Enjoy this week’s review!

A Lesson in Vengeance – Victoria Lee

Felicity Morrow carries a great burden: she may have been responsible for the untimely death of her girlfriend, Alex. After that fateful day, she took a semester off from the Dalloway School, a legendary—and perhaps haunted—boarding school deep in the mountains. But when she returns, a fascinating girl named Ellis has arrived, a teen author prodigy who came to the school to research for her next novel. Felicity and Ellis become entrenched in the history of occult and witchcraft tied to the Dalloway School, but the path they go down is one that could lead to death—or worse.

TW/CW: murder, gore, animal death, loss of loved ones, mental health issues (depression), grief, toxic relationships, descriptions of murder (hanging, burying alive, etc.)

I don’t think a book has made me this angry in ages. I should’ve DNF’d it, but I almost just finished it out of spite. I recognize that there’s so much work that goes into writing a book and putting it out into the world, so take this review as you will, but god. I have an absolute laundry list of gripes with this book, I’m sad to say.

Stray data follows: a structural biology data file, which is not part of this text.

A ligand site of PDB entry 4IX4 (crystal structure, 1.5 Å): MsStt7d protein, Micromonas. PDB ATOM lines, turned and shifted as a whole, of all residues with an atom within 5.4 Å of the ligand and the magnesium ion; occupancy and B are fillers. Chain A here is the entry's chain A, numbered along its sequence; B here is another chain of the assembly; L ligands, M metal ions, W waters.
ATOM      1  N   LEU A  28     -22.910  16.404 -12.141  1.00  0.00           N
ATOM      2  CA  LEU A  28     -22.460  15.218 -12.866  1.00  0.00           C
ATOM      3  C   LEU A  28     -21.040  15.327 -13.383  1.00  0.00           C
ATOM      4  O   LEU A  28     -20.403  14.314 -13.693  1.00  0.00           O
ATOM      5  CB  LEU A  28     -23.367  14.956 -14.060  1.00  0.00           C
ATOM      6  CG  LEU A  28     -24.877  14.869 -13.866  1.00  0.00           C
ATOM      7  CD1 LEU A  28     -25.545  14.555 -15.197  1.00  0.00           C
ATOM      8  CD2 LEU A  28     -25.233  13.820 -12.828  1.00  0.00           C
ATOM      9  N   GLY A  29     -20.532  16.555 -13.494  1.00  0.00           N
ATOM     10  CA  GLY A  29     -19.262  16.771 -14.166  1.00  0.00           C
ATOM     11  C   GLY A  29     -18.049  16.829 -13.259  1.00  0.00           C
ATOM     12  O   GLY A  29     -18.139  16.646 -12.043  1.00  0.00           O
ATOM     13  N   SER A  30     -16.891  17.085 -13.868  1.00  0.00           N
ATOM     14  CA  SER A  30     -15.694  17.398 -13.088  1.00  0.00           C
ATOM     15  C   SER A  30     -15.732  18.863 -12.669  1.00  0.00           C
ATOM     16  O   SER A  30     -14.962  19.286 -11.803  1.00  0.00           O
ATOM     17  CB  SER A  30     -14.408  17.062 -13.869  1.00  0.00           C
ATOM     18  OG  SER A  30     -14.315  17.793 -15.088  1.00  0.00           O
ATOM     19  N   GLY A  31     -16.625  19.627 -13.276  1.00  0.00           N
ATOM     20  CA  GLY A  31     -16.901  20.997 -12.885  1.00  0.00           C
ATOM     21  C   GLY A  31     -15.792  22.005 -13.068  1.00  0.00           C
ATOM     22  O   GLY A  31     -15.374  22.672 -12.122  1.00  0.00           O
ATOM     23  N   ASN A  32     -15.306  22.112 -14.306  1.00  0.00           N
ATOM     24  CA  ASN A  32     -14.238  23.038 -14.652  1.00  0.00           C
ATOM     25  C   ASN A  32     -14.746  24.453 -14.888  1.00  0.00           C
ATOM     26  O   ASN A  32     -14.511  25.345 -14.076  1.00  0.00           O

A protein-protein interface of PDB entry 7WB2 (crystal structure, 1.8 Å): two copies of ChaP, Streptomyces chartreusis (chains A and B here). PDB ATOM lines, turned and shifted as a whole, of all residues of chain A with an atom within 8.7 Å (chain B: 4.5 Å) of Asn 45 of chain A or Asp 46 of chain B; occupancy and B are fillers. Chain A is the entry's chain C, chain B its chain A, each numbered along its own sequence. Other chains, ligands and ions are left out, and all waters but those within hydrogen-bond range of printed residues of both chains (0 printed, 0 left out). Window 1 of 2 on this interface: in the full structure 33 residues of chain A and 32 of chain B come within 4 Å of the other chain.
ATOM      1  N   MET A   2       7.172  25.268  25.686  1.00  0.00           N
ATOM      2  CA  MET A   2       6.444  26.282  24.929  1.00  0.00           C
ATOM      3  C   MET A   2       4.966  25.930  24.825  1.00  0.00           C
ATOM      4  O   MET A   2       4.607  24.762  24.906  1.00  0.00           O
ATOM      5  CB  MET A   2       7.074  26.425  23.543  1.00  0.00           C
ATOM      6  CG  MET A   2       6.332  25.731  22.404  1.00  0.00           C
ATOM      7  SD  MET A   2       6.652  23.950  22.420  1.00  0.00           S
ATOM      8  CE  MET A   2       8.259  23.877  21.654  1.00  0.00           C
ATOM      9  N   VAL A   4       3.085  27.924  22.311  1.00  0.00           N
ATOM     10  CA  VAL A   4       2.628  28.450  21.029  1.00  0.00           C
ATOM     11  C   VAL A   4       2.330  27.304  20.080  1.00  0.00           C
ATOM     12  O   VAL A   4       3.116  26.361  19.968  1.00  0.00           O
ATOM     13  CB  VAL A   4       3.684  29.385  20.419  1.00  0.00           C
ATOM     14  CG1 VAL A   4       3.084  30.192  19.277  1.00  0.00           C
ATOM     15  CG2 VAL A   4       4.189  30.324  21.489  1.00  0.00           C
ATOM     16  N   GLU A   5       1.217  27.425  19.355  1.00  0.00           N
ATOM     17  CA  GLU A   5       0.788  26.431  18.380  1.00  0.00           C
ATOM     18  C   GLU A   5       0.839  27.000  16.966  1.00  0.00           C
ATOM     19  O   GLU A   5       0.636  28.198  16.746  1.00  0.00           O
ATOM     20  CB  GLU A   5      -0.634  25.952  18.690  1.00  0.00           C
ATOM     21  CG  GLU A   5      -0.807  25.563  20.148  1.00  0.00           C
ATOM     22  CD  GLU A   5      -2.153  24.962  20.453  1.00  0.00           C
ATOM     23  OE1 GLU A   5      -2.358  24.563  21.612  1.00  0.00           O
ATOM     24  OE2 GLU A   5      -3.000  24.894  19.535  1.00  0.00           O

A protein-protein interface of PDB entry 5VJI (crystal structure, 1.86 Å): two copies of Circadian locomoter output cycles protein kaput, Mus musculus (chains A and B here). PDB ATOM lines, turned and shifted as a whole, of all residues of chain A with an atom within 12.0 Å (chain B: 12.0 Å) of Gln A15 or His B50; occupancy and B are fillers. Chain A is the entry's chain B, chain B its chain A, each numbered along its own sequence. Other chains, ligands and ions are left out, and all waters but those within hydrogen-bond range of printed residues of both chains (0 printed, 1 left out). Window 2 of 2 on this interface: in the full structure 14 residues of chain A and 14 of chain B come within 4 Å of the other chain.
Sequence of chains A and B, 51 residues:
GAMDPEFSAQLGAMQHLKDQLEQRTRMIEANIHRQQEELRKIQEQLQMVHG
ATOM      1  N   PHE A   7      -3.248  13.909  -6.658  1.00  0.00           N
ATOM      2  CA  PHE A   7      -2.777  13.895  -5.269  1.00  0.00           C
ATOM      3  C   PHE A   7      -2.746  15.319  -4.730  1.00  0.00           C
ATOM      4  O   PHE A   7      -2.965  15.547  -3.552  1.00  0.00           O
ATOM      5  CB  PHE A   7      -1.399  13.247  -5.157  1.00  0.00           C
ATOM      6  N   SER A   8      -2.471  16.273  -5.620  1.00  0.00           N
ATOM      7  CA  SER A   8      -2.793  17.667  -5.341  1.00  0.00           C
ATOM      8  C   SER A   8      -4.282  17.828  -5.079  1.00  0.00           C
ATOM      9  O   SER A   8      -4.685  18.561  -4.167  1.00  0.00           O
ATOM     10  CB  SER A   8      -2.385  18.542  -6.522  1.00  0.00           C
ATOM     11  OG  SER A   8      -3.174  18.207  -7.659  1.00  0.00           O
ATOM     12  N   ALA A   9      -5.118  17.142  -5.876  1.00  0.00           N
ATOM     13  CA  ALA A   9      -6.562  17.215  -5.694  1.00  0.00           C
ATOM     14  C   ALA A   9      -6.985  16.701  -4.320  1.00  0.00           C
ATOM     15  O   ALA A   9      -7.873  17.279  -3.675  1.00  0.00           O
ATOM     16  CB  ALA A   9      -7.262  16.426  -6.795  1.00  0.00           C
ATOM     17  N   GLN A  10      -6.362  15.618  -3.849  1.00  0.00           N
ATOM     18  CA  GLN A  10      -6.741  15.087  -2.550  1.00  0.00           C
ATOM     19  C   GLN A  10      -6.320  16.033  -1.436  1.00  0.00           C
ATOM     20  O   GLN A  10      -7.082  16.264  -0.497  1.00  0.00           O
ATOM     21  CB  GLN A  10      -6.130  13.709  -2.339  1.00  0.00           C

A Lesson in Vengeance pretty clearly took inspiration from The Secret History, a book that I didn’t expect to enjoy as much as I did. But there’s a key aspect of The Secret History that A Lesson in Vengeance astronomically missed the mark on that could’ve made or broke it: it’s established early on that it’s a cautionary tale, and that these characters are either already horribly toxic people or that the book is their corruption arc. A Lesson in Vengeance misses that by miles, and these deeply flawed characters are romanticized. I’m not saying that I need “UNRELIABLE TOXIC NARRATOR” in skywriting, but the way that Lee romanticized Felicity deliberately going off her meds and dismissing her well-meaning therapists disgusted me. I’m all for “messy” queer characters, but this goes FAR beyond just “messy”—these are just straight-up horrible people, and it seemed like Lee didn’t recognize this or handle it properly.